The Idaho Budget Index examines appropriation bills on several fronts to add important context to lawmakers’ discussions as they are considered on the floor of the House and Senate. Among the issues we look at in drawing a conclusion about a budget:
Does the agency requesting these funds serve a proper role of government? Has wasteful or duplicative spending been identified within the agency, and if so, has that spending been eliminated or corrected? Does the budget examine existing spending to look for opportunities to contain spending, e.g., through a base reduction? If there is a maintenance budget, is that maintenance budget appropriate? Are the line items appropriate in type and size, and are they absolutely necessary for serving the public? Does the budget contemplate the addition of new employees or programs? Does the appropriation increase dependency on the federal government?
Our analysis is intended to provide lawmakers and their constituents with a frame of reference for conservative budgeting, by summarizing whether appropriation measures contain items that are sincerely objectionable or sincerely supportable.
No program is as large nor is as big a threat to the fiscal health of Idaho as the state’s Medicaid program. Traditional Medicaid provides medical services to low-income children, pregnant women, those who are disabled, and the elderly needing long-term care. There are three Medicaid plans: basic, enhanced, and coordinated. In addition to traditional Medicaid, this budget funds six months of Medicaid expansion to able-bodied adults beginning in January of 2020.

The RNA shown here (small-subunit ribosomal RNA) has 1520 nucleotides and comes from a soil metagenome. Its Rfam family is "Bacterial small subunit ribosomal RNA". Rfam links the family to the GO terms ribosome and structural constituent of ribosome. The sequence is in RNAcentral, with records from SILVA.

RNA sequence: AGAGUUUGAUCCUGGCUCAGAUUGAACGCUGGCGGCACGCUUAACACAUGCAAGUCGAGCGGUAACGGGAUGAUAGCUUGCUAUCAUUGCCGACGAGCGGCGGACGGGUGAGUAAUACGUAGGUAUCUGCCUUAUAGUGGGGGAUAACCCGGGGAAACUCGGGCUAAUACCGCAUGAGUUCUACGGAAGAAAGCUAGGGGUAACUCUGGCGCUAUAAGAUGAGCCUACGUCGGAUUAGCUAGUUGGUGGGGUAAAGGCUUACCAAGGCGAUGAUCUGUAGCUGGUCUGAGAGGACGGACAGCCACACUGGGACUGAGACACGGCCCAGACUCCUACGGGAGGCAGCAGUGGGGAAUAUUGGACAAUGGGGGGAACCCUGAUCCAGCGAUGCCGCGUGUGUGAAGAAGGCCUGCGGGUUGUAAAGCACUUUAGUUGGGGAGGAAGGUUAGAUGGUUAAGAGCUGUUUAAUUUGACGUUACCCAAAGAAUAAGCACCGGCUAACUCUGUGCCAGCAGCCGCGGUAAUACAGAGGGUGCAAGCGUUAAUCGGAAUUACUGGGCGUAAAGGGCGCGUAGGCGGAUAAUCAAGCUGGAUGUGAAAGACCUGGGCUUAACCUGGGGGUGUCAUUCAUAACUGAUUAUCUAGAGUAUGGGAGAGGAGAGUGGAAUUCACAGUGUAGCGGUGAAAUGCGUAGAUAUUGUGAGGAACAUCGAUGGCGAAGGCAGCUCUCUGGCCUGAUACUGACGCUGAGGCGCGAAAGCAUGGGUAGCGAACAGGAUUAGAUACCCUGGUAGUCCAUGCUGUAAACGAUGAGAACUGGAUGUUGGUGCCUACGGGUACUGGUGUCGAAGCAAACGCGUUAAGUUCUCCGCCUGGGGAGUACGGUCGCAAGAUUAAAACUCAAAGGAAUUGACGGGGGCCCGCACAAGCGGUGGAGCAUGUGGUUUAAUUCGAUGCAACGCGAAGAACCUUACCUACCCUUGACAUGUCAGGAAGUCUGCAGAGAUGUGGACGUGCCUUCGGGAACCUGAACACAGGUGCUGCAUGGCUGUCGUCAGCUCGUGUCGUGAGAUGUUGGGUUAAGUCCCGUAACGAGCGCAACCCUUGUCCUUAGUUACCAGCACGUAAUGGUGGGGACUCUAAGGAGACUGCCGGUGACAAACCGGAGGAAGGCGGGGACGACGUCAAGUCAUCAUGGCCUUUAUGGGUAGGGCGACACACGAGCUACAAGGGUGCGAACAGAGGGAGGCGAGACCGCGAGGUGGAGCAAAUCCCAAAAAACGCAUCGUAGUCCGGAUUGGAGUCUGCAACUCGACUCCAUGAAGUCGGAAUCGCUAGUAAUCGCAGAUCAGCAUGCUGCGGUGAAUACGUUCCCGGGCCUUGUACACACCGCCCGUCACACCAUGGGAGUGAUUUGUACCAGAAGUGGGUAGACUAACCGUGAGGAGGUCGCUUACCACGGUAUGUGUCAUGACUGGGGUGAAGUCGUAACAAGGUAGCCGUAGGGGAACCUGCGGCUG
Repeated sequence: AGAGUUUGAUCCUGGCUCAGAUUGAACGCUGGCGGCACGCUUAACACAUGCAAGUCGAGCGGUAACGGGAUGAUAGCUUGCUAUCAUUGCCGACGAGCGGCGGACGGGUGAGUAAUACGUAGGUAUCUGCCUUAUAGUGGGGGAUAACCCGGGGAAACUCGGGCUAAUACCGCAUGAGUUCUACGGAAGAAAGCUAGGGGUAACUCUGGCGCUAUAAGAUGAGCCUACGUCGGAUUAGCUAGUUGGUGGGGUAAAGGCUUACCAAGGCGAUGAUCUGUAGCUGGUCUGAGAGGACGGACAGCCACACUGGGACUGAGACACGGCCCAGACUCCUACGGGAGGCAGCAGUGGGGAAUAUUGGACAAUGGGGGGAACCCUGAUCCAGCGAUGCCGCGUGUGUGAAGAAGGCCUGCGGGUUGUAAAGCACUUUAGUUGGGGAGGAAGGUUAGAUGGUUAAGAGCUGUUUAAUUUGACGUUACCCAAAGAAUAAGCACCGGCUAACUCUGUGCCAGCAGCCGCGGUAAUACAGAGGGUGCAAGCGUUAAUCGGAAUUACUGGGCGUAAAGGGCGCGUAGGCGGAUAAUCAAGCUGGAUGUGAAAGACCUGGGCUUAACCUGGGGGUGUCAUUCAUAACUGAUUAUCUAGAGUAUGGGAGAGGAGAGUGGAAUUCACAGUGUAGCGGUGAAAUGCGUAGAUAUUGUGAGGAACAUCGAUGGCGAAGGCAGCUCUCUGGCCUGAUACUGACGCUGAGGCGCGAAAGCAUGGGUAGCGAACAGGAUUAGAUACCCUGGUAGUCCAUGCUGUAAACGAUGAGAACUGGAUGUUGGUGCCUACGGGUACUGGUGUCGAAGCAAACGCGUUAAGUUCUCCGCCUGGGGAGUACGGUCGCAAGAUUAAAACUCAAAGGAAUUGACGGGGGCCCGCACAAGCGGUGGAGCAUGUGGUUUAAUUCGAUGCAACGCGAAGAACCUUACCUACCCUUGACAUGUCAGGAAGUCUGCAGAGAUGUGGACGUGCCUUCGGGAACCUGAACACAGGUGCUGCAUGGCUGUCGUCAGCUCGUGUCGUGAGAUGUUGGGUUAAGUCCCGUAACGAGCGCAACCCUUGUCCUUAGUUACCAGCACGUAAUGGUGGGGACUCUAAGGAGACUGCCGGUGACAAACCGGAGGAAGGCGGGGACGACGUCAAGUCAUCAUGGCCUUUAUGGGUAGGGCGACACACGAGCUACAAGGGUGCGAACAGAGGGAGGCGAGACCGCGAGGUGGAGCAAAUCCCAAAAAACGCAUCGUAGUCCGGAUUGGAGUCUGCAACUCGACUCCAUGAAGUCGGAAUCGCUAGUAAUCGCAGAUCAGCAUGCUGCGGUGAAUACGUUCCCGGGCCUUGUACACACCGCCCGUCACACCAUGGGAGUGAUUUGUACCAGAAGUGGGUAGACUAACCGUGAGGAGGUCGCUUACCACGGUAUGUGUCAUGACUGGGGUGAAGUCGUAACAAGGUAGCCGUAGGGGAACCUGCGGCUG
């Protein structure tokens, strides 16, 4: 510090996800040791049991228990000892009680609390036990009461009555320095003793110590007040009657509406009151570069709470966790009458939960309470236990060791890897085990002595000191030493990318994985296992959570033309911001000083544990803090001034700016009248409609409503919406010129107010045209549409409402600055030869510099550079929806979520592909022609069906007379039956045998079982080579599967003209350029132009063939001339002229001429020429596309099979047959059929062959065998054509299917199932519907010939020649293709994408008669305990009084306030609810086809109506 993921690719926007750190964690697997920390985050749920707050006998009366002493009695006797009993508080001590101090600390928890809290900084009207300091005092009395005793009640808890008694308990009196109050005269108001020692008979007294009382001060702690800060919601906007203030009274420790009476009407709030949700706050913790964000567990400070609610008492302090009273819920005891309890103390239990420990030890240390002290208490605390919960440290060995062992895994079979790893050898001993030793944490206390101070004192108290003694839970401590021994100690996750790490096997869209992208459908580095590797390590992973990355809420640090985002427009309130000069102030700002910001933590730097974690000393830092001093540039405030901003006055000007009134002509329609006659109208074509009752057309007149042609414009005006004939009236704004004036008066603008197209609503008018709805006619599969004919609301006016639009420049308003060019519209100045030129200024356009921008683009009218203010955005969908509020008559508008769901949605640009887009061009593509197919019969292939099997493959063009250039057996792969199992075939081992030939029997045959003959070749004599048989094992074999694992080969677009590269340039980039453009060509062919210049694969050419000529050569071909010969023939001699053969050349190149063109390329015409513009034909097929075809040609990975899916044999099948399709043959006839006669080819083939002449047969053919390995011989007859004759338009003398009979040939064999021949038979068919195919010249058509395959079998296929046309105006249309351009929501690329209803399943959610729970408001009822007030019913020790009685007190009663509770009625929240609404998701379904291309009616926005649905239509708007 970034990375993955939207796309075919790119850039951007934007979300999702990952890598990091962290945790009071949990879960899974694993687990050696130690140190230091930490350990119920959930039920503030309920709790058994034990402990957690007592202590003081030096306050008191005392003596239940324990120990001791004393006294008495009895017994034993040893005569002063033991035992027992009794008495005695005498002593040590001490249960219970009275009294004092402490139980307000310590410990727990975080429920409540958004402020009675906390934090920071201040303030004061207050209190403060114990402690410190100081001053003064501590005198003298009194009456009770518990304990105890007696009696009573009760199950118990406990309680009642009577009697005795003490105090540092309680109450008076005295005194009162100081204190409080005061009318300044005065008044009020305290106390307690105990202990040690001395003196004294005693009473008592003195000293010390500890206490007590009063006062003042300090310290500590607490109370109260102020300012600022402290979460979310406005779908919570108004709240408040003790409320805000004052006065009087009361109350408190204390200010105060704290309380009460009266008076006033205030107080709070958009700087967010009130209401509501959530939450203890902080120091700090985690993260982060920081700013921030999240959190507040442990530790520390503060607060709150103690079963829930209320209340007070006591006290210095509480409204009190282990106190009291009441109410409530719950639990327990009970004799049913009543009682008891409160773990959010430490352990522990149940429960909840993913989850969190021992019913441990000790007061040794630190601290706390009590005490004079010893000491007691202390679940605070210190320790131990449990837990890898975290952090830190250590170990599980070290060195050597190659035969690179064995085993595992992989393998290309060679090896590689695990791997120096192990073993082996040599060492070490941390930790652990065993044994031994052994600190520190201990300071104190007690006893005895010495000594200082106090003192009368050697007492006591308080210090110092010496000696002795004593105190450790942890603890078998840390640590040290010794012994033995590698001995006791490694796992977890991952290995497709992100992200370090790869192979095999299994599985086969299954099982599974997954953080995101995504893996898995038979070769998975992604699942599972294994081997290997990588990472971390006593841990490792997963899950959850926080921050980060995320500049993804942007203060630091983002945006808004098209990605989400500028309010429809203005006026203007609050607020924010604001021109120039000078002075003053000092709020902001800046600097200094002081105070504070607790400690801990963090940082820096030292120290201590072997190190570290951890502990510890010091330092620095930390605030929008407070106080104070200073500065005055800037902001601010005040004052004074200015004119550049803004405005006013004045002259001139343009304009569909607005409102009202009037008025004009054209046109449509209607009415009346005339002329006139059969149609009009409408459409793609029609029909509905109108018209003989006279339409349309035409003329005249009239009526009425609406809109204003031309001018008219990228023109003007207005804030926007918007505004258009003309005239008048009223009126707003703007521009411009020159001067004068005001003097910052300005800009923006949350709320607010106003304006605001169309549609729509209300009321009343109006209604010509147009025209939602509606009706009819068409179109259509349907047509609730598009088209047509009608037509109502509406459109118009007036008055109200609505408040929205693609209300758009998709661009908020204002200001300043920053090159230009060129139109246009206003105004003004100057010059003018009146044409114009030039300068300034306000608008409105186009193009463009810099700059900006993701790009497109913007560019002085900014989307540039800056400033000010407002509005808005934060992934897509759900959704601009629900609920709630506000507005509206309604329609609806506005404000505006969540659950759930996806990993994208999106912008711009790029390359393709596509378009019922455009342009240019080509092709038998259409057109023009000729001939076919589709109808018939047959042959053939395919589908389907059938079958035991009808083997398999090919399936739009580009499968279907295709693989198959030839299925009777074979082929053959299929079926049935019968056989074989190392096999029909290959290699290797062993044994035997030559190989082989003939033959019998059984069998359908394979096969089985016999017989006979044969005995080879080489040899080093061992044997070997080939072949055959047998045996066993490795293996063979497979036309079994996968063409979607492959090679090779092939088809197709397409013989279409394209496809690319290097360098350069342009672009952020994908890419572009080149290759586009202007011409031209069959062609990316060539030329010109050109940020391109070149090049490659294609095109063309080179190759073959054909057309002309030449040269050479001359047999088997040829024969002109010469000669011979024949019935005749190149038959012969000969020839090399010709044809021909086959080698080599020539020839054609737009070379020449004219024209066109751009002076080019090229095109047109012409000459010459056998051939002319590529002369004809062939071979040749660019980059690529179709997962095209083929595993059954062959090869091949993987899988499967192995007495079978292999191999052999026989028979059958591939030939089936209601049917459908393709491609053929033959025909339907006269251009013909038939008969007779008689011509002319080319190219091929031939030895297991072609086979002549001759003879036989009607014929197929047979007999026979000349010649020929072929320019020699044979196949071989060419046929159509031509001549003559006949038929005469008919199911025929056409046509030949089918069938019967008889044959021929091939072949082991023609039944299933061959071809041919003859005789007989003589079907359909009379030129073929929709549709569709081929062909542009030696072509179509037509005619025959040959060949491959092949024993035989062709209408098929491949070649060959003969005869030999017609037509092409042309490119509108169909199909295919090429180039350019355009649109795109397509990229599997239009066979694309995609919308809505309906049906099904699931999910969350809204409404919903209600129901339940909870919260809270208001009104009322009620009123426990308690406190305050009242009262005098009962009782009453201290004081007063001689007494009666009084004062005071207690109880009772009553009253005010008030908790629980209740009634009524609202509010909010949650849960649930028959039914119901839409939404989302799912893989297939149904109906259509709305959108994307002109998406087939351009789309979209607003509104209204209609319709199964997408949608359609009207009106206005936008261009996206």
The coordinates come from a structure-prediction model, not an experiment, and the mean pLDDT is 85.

In Fiscal Year 1999, lawmakers appropriated $533 million for Medicaid. In Fiscal Year 2018, the Medicaid appropriation was $2.3 billion and that number climbed to $2.45 billion in Fiscal Year 2019, not including a $53.5 million supplemental for Medicaid to be covered by a separate bill, S1139.
For Fiscal Year 2020, the Medicaid appropriation represents an overall 15.6 percent increase over FY19, for all funds and a General Fund increase of 17.4 percent. To put that in perspective, Medicaid has gone from consuming 17.3 percent of Idaho’s total spending in FY99 to 29.4 percent in FY19 and is headed to more than 30 percent for FY20, based on this $2.83 billion request.
Finally, of the $102 million Medicaid increase from the General Fund, from FY19 to FY20, only $9.3 million is tied to expansion because more than $10 million is being pulled from the Millenium fund for expansion. It must be noted that the Millennium Fund is not sufficient to pay for half of the expansion costs once Medicaid expansion is an ongoing program.
Of the more $90 million increase for traditional Medicaid, only about $20 million is tied to lower federal match rates for Medicaid and Children’s health insurance.
Clearly better management of payments to providers is required to bring this budget under control.
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